Each year the Ministry of Agriculture, Water and Rural Resettlement conducts three national crop and livestock assessments. The first round report came out during the last week of February and was at an opportune time with the country facing serious challenges threatening economic stability and growth. Least of these challenges was the current global outbreak of the Covid-19 virus pandemic, itself coming on top of a recent devastation by the twin natural disasters namely drought and Cyclone Idai during the prior season of 2018/19.
The country’s Gross Domestic Product (GDP) for the previous year contracted by 6,5 percent against an originally expected growth of 3,5 percent. It is therefore, imperative that, and as has been alluded by many players, the country focuses on those areas that can drive quick recovery for the economy.
Zimbabwe’s backbone for turnaround is centred on mining and agriculture. While mining is expected to buttress export growth, agriculture on the other hand is expected to reduce reliance on imported food. A good performance by both sectors is complementary with a positive impact by reducing pressure on the Balance of Payments (BOP) position and hence the exchange rate.
To this extent, we eagerly await the actual out turn of the season as harvesting and deliveries are currently underway with the tobacco selling season having commenced, albeit delayed due to the pandemic. Opening prices so far have been firm — averaging $5 per kilogramme. The agricultural sector has consistently contributed above 12 percent to GDP over the last five years and is therefore key to the turnaround of the economy. It is in this scope that the first round report was published and is hoped to be an indicator of how the sector will contribute to an economic turn around. The report highlights the following indicators, mostly showing a declining trend and therefore pausing a risk of a slowdown of the sector at a time the country needs growth towards the attainment of vision 2030:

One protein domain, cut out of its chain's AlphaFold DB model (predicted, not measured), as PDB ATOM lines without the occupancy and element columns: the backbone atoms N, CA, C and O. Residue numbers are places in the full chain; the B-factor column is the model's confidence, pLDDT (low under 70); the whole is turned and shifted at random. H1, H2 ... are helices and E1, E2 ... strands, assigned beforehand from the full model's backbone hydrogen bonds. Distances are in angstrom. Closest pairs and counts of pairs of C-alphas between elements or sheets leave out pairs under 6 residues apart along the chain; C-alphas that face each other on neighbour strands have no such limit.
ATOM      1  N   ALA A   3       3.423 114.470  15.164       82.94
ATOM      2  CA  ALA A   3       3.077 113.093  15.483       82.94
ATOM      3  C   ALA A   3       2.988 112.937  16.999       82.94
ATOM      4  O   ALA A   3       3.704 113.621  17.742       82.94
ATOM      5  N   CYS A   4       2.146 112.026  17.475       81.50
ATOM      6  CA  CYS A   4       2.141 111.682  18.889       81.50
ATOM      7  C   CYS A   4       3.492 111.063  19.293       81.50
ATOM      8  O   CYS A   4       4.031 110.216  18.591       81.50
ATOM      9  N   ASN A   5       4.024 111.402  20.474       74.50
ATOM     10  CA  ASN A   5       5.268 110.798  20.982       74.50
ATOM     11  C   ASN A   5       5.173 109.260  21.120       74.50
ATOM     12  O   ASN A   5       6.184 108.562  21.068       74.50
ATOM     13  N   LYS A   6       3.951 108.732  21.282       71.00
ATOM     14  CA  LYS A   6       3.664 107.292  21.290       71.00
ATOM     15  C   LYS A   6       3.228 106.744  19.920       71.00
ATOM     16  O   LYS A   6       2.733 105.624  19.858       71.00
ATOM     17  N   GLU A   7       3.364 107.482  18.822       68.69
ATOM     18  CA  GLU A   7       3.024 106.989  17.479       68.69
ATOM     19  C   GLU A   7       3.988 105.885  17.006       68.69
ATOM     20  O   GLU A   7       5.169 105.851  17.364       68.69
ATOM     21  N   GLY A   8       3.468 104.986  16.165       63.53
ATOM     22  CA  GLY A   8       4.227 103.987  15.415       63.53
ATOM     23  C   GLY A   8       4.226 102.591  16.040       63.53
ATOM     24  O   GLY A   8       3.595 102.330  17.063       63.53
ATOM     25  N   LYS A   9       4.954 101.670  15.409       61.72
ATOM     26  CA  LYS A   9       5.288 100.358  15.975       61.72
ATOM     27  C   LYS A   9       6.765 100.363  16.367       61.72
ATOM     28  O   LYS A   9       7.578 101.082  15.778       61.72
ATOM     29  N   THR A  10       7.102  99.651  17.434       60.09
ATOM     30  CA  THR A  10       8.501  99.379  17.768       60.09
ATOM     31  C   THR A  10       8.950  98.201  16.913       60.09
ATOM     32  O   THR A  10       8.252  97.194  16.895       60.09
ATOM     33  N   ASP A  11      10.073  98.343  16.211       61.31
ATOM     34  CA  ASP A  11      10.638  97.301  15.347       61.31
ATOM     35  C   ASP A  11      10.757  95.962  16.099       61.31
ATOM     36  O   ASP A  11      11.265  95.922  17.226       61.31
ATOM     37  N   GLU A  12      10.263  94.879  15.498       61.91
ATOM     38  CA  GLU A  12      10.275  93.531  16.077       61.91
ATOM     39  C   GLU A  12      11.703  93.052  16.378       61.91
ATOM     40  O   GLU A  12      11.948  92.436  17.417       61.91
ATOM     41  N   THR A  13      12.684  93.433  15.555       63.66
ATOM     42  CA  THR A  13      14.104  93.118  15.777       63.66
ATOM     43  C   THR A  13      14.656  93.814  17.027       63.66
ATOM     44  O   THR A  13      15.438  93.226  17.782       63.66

Maize area planted, being the staple food crop decreased by 5 percent from 1 623 757 hectares to 1 549 324 hectares.
Due to delayed onset of rainfall, only about half — 652 008 hectares were planted in November with another 606 124 hectares in December and an additional 291 192 hectares in January.
Of the above, 113 365 hectares were planted under the social maize and soya bean programme, 11 507 hectares being under soya bean.
A total of 105 530 hectares were written off due to the late rains.
Small grains and traditional crops area increased backed by Government and Non-Governmental Organisation.
Tobacco area recorded a decrease of 6 percent from 106 558 hectares to 100 426 hectares while cotton area decreased 13 percent to 170 622 hectares from 197 242.
Soyabean land decreased 40 percent from 55 660 hectares to 33 599 hectares.
Other crops such as pulses and sweet potatoes were also delayed due to the late rains.
At the time of the report issued on February 24, 2020 the crop conditions were assessed to be generally fair to poor due to moisture stress. Subsequent rainfall pattern improved, however, and it is expected that ultimately the harvest season would show an improved situation.
The national herd declined by 4,7 percent to 5 489 364 with challenges arising from tick-bone disease and drought. Many farmers de-stocked and a total of over 66 000 herd succumbed to drought with the most affected provinces being Masvingo and Matabeleland. General body condition also ranged from fair to poor.
Milk production increased by 6 percent to 80 million litres with the dairy herd standing at 38 000. The sector was largely negatively affected by drought and tick-bone disease, especially theileriosis even though there was a decline in FMD infections.
The analysis above paints a rather precarious picture for a speedy recovery of the agro sector. A rigorous winter wheat programme has however, been rolled out and is expected to yield a significant output that will alleviate the need for imported supplementary food.
It has also been noted that the opening of the tobacco selling season has come with strong prices and to date, prices have averaged about $5 per kg. Should this trend continue to the end of the season, it is likely to cushion the downside impact of the reductions above.
The conclusion is that the outlook for the agricultural sector is subdued. The preparation and efficient distribution of inputs for the next season is therefore critical. The country is likely to continue relying on imported supplementary imports for a while until harvesting of the 2020/21 cropping season.